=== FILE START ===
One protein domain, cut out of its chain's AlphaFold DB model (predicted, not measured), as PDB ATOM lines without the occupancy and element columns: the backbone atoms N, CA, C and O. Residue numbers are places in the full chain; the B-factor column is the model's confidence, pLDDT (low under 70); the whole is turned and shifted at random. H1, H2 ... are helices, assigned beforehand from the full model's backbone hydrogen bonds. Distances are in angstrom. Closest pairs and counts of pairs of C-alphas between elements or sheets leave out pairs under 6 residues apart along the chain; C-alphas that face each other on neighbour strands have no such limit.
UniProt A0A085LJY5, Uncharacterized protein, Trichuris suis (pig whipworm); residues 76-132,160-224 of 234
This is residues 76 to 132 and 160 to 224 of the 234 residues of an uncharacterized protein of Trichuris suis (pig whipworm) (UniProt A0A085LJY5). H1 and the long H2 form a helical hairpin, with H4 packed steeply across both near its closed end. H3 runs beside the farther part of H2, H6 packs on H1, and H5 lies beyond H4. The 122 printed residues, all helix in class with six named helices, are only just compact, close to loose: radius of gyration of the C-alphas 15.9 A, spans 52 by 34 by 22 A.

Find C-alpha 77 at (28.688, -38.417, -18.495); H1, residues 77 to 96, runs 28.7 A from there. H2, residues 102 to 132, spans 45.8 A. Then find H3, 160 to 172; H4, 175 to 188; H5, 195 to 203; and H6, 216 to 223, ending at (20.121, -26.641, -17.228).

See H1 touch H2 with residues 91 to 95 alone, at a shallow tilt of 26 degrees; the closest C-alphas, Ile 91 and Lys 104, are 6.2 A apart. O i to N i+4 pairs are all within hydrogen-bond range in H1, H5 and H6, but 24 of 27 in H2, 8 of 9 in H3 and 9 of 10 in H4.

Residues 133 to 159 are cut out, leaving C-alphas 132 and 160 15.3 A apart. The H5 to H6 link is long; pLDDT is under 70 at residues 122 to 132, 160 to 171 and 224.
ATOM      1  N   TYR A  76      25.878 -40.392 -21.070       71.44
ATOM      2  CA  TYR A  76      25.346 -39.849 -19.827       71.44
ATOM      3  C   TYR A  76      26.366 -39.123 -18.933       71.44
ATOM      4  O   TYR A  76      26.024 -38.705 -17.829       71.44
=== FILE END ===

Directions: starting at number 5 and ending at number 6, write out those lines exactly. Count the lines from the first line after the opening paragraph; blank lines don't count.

Residues 133 to 159 are cut out, leaving C-alphas 132 and 160 15.3 A apart. The H5 to H6 link is long; pLDDT is under 70 at residues 122 to 132, 160 to 171 and 224.
ATOM      1  N   TYR A  76      25.878 -40.392 -21.070       71.44